Saturday, March 03, 2018

Alternate Approval Process - Valuable Tool or Abuse of Power?

"Alternate Approval Processes" (AAPs) have been used by various provincial and regional governments to sidestep around referendum requirements when the powers that be consider the issue minor. They are one of the few "negative billing requirement" type processes allowed by the Provincial Government.

In North Vancouver District the most recent one is to undedicate and detach a 5 x 150 metre section of Kirkstone Park. It was used last year to undedicate a portion of Keithlynn park for the new Mountain Highway interchange.

The two situations are entirely different - Keithlynn was to support a provincial government highways project. Kirkstone's is to facilitate the re-development of Emery Place by a private for-profit developer.

In his North Shore News letter Councillor Robin Hicks asserts the Kirkstone lands that are part of the AAP are "developable slivers". The catch is that in DNV parks there are NUMEROUS such "slivers" most of which contain trails connecting roadways and many are heavily used.

What makes Alternate Approval Processes so problematic is the high number of petitioners required and the short time allowed to collect them. Province-wide, 95+% of AAPs are "approved".

Many people feel AAPs are an abuse of power by governments and should be strictly controlled. It is next to impossible to get 10% of the entire community on pretty much any local area issue!

My personal view is that AAPs need to be discontinued altogether. I have heard the arguments on both sides and believe strongly AAPs do far more harm than good.

Even if AAPs are allowed to continue serious reforms are urgently needed.

Here are the legal amendments I advocate:

- Any AAP application needs to be advertised on the home page of the municipal website "above the fold" as well as in local print media

- AAP petitions should be able to be signed online on the municipal site. (I offer as an example the British Parliament site where there are strict legal requirements on what the government must do based on varying numbers of public responses.)

- The current requirement of 10% of the electorate signing an AAP petition should be lowered - I note that if the current AAP 10% requirement was required for the 2014 election only Mayor Walton (acclaimed), Councillors Muri and Mackay-Dunn would have been elected. I suggest a requirement of half the votes received by the lowest polling Councillor who was elected in the past general election.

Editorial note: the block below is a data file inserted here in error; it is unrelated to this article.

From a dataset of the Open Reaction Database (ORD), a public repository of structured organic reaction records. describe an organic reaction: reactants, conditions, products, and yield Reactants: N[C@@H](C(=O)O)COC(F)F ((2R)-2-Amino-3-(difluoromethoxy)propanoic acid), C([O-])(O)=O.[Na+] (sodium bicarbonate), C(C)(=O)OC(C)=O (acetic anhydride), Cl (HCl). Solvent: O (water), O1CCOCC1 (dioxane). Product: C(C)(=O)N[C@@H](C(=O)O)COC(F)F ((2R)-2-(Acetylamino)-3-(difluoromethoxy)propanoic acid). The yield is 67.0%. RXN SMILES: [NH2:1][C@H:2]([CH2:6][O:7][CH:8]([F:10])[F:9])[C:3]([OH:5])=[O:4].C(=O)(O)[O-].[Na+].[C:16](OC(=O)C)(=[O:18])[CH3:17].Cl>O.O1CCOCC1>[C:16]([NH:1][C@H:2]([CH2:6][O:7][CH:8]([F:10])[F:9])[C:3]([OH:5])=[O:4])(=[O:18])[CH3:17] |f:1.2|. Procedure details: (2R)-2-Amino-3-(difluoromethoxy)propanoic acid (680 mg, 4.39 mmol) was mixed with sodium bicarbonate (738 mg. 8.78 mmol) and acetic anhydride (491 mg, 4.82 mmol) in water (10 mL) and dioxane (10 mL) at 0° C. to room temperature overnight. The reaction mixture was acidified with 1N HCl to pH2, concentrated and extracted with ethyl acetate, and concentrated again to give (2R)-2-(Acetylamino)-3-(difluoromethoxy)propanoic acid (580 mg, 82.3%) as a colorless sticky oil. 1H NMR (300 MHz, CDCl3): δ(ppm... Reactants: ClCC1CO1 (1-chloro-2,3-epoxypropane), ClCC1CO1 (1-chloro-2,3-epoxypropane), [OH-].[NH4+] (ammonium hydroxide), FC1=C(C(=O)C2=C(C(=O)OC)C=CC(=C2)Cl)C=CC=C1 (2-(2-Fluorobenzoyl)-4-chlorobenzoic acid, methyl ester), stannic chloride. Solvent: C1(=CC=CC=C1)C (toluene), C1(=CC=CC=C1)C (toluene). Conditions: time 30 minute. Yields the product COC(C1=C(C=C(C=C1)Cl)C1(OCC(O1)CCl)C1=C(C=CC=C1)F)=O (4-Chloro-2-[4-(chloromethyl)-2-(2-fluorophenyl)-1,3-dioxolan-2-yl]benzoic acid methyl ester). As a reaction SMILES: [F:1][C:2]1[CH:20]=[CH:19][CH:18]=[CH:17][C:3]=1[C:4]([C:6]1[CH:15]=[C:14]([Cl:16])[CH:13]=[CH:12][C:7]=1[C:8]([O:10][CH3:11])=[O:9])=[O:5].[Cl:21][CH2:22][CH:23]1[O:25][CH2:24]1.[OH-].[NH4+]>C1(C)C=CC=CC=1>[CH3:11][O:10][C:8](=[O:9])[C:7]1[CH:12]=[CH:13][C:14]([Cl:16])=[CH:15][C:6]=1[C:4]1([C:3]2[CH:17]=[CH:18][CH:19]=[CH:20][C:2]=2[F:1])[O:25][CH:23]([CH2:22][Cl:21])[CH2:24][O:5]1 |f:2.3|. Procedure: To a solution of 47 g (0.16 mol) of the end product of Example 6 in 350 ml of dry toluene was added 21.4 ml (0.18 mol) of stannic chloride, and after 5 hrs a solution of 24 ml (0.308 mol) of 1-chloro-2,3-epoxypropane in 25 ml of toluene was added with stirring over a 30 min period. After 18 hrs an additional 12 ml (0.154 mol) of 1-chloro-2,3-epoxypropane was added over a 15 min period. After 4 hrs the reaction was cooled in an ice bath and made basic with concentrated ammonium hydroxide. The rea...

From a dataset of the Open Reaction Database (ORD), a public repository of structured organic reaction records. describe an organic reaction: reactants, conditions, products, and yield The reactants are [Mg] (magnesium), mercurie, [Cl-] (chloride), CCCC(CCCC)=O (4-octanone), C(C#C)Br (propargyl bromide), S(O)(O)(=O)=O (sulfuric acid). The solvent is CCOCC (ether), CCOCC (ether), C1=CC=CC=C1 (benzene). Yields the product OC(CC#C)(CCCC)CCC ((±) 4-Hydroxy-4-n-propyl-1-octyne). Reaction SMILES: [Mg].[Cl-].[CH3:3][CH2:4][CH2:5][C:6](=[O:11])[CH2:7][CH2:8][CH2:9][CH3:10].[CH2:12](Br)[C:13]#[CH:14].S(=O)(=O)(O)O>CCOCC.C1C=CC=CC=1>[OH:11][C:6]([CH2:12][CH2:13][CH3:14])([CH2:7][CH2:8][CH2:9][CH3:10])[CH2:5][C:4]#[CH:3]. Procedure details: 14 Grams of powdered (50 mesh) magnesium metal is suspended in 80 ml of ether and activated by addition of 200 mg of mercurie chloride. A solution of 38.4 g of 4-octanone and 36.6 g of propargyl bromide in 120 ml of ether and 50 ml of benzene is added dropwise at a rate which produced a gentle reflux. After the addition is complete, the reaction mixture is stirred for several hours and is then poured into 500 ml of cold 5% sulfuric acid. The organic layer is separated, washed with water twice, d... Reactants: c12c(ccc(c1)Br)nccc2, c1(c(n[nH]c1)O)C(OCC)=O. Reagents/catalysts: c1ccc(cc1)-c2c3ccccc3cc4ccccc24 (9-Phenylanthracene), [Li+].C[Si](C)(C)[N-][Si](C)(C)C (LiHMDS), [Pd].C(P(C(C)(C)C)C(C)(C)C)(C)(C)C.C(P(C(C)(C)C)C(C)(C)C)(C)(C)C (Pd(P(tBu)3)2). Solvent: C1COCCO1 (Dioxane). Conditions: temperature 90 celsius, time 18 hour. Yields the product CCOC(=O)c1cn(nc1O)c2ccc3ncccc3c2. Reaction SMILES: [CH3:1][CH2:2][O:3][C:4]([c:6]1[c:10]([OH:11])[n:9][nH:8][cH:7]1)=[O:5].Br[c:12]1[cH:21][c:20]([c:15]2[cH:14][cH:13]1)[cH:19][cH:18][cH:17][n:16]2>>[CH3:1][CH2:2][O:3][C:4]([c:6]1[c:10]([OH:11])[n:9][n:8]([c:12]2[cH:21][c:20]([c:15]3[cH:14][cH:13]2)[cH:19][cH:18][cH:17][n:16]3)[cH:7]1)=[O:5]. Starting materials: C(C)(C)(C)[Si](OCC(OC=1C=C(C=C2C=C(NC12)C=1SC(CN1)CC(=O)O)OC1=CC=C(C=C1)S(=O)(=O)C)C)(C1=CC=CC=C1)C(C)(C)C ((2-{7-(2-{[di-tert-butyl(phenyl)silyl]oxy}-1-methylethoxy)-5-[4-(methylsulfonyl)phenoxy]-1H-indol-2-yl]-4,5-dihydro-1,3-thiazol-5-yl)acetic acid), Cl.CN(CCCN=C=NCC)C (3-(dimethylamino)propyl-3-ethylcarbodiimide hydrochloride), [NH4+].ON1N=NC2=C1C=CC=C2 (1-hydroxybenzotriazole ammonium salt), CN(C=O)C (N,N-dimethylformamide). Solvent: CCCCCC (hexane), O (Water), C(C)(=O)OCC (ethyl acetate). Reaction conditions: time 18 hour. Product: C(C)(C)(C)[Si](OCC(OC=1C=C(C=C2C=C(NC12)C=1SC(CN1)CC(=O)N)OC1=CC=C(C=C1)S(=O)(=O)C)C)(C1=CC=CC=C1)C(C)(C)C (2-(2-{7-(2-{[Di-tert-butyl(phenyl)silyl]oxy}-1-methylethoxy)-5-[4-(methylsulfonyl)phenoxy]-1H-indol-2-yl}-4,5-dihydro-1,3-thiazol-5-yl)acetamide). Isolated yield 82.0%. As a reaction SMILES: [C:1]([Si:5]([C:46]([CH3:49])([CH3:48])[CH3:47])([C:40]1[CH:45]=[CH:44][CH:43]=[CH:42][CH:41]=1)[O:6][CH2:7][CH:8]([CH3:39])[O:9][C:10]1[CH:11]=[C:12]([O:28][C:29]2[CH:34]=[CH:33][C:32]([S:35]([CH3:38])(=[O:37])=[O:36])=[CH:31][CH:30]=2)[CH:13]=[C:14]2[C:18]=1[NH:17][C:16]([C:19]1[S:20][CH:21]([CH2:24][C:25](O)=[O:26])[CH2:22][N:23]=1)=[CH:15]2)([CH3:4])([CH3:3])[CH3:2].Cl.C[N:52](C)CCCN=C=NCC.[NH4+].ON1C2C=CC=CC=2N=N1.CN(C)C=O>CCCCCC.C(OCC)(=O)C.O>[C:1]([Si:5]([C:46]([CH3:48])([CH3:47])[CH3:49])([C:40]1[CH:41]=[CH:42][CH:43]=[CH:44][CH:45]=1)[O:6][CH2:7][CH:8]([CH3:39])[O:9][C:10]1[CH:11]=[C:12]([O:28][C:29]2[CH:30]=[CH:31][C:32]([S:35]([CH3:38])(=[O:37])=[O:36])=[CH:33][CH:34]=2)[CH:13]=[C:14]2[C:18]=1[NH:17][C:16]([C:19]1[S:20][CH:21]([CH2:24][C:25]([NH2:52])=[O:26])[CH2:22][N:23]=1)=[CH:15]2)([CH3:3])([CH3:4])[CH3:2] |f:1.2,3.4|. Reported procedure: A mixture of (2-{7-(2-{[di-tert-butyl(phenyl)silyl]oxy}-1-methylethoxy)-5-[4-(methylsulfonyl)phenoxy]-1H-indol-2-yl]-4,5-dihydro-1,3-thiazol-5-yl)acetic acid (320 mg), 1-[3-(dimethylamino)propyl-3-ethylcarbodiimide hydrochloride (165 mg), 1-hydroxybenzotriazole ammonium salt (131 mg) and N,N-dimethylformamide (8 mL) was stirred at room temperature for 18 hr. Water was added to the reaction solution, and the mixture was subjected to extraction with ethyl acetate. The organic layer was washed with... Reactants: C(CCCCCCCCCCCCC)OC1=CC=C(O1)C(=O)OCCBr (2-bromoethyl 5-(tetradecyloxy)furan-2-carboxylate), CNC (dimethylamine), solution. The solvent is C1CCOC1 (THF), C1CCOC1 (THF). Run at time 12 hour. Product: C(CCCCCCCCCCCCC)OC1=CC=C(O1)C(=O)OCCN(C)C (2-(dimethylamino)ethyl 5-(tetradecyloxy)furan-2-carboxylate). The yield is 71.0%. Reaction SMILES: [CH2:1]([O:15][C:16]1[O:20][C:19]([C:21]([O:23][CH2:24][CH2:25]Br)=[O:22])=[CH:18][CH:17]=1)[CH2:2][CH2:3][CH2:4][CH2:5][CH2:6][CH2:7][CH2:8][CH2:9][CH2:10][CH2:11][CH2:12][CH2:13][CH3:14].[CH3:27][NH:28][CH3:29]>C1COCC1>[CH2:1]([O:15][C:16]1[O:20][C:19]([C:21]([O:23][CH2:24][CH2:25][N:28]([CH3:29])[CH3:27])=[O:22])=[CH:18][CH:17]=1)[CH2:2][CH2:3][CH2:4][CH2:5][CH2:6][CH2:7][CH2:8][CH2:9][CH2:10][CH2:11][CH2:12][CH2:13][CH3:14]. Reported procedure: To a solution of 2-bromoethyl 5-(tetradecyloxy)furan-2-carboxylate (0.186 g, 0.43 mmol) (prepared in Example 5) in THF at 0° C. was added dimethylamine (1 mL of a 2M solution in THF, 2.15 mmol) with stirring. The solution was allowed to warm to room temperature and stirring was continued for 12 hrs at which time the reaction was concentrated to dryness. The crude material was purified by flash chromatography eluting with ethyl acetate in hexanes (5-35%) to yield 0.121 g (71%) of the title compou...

Hazen Colbert said...


Since I was the lowest polling council challenger at the last municipal election I may be uniquely qualified to comment on your last paragraph.

IMHO I take the position that polling last is much like finishing last in the NHL and that the bottom finisher should get the equivalent of the first draft. In the context of the AAP, I think the bottom finisher should have, over the council term, the right of veto over any AAP decision. While it may sound silly, equally as silly is turning a public park into a private road and parking lot for a for-profit condo developer.

What do people think?

Lyle Craver said...

Perhaps I wasn't sufficiently clear - I said half of the lowest ELECTED Councillor which was Roger Bassam at 5825 votes.
2014 DNV Election Results

Half of that would be 2913 which while still a tough hurdle to reach in 4-6 weeks (particularly on a neighbourhood issue) is not absurd. However the important thing is the end the "hard copy" petition requirement which in 2018 is beyond absurd.

Hazen Colbert said...


I was not aware that Bassam polled so low.

As you know Bassam ran for the Liberal nomination in the riding back in 2011. There were about 600 voters. I recall the winner getting about 400 votes, second place about 200, with Bassam in third with 3 - he, his wife and presumably Don Bell.

Anonymous said...

"Valuable Tool or abuse of power"

While it has the potential to be abused, I don't think it should be removed as an option. If you don't like how it is being used, remove the council, but there are certainly situations where engaging in an entire, community wide, referendum makes zero sense.

Anonymous said...